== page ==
South Carolina Republican Rep. Nancy Mace often shows her feelings and her views on her shirt. She put them on her shirt on Tuesday.
Nathaniel Hawthorne wrote in “The Scarlet Letter” that unfaithful women were forced to wear a “A.” Mace wore a white shirt with the letter “A” in big red letters.
Out of the eight Republicans who voted with Democrats last week to get rid of former House Speaker Kevin McCarthy, Mace was one of them.
Mace: I’m wearing the scarlet letter after the week I had being a woman and being demonized for my vote and voice. pic.twitter.com/guVpxGHUq7
— Acyn (@Acyn) October 10, 2023
“I’m wearing the scarlet letter after the week that I just had last week being a woman up here and being demonized for my vote and for my voice,” she said in a video clip posted to X.
“I’m here to let the rest of the world know and the country know, I’m on the side of the people. I’m not on the side of the establishment,” she said.
Macke added a strong list of her core beliefs.
“I’m gonna do the right thing every single time, no matter the consequences ’cause I don’t answer to anybody in D.C. I don’t answer to anyone in Washington. I only answer to the people.”
According to The Hill, Mace said on Tuesday that she will vote for Rep. Jim Jordan of Ohio over Rep. Steve Scalise of Louisiana in the race to replace McCarthy. Jordan is the head of the House Judiciary Committee.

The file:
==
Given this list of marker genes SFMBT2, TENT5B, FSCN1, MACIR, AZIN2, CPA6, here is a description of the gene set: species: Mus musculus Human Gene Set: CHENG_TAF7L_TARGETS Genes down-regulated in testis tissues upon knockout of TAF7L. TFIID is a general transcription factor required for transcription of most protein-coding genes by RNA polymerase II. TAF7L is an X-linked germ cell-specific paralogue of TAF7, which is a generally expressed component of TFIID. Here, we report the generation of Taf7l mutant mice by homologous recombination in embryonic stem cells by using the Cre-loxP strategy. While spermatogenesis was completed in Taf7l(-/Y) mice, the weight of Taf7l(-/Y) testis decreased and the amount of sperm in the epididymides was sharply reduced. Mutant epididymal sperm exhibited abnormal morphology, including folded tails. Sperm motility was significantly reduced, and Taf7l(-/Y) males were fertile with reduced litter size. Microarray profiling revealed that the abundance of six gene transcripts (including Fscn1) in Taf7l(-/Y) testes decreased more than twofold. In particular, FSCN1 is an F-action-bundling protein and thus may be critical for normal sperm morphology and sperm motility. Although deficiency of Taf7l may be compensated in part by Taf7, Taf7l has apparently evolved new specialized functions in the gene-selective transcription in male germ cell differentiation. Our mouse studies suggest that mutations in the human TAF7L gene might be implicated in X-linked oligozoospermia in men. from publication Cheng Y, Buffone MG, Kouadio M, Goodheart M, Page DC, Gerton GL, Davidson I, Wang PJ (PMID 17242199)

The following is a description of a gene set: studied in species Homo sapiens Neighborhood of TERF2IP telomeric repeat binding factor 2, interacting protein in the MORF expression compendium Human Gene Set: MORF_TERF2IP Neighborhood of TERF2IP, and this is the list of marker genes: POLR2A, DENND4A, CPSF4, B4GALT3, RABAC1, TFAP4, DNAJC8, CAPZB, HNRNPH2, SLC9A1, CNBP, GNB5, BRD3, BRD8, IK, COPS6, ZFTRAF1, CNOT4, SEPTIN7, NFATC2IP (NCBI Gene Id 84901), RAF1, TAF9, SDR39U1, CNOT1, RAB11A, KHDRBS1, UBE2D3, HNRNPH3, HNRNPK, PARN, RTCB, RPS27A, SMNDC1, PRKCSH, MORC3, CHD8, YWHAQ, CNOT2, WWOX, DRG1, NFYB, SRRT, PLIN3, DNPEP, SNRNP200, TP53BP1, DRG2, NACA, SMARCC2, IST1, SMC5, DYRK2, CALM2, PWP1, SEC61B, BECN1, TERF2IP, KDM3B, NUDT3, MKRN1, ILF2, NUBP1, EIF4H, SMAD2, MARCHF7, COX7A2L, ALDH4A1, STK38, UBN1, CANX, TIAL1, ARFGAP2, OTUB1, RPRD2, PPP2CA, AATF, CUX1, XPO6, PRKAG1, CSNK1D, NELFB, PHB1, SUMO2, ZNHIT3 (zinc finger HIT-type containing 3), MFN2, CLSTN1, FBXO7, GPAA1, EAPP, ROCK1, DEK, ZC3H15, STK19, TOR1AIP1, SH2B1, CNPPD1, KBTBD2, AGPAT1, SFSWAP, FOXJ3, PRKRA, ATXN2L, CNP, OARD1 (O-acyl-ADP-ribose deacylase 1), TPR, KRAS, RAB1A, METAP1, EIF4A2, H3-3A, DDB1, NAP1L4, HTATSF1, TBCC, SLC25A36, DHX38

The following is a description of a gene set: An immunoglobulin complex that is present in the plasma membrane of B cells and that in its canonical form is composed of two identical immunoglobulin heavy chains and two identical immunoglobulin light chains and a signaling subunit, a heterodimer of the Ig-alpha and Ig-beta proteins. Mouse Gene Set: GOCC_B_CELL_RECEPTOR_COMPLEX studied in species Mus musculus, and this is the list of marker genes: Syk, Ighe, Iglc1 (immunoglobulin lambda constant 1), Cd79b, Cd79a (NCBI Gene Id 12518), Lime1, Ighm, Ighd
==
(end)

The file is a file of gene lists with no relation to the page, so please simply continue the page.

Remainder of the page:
She said she wouldn’t be put in a box in an interview with the Post and Courier.
“This is my signal to others that I don’t answer to anybody up here,” she said. “I only answer to the people back home. And I don’t care what you throw at me. I don’t care what the establishment throws at me.”
She said the vote was not a publicity stunt.
“I turn down more interviews than I actually do. And I don’t need to be performative because I am a serious legislator,” she said.
Mace said she will be her own person no matter what people say about her.
“I’m always going to do the right thing, no matter what. It’s what they taught me at The Citadel — that I will deal with the consequences and dive into it, and I’m not going to back down,” said Mace, the first woman to graduate from The Citadel.
If Jordan doesn’t become speaker, Mace said, “I’m going to be a team player.”
Mace told CBS on Sunday that she voted to get rid of McCarthy because she had been broken promises for a long time.
“Well, first of all, he made a promise to our country that he would follow the law and present a budget and 12 spending bills. There’s a law from 1974, the Budget Impact and Control Act, that says we were supposed to do that. But Congress always manufactures that emergency every year, like they don’t know that September 30 exists. And they skirt the law with CRs,” she said, referring to continuing resolutions that keep the government operating while Congress debates overdue budget bills.
Mace noted that although she was frustrated with progress on some issues, her vote on McCarthy was about “someone that will keep their promises, that will keep their word and not keeping- not kicking the can down the road. And it was a matter of trust, not just for me, but there were other members in our conference, there were members on both sides of the aisle. And it’s very important that when we make a promise to the American people, we really ought to keep it.”